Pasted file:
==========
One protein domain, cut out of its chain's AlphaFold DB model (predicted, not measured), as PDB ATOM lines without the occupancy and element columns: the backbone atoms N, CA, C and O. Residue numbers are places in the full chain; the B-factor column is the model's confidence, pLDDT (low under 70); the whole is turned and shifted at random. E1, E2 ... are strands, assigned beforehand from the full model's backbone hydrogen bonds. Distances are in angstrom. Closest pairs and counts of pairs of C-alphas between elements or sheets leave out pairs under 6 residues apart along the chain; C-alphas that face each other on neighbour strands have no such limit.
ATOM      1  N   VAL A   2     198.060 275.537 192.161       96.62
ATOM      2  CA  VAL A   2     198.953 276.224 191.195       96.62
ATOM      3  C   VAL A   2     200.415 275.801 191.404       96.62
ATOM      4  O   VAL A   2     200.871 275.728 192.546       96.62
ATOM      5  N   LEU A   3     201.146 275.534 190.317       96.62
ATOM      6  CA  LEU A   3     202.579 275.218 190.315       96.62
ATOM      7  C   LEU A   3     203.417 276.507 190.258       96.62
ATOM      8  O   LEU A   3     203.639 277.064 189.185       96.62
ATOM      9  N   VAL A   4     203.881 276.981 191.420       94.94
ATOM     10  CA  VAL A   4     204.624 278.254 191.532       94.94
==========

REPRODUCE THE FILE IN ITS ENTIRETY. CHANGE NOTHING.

One protein domain, cut out of its chain's AlphaFold DB model (predicted, not measured), as PDB ATOM lines without the occupancy and element columns: the backbone atoms N, CA, C and O. Residue numbers are places in the full chain; the B-factor column is the model's confidence, pLDDT (low under 70); the whole is turned and shifted at random. E1, E2 ... are strands, assigned beforehand from the full model's backbone hydrogen bonds. Distances are in angstrom. Closest pairs and counts of pairs of C-alphas between elements or sheets leave out pairs under 6 residues apart along the chain; C-alphas that face each other on neighbour strands have no such limit.
ATOM      1  N   VAL A   2     198.060 275.537 192.161       96.62
ATOM      2  CA  VAL A   2     198.953 276.224 191.195       96.62
ATOM      3  C   VAL A   2     200.415 275.801 191.404       96.62
ATOM      4  O   VAL A   2     200.871 275.728 192.546       96.62
ATOM      5  N   LEU A   3     201.146 275.534 190.317       96.62
ATOM      6  CA  LEU A   3     202.579 275.218 190.315       96.62
ATOM      7  C   LEU A   3     203.417 276.507 190.258       96.62
ATOM      8  O   LEU A   3     203.639 277.064 189.185       96.62
ATOM      9  N   VAL A   4     203.881 276.981 191.420       94.94
ATOM     10  CA  VAL A   4     204.624 278.254 191.532       94.94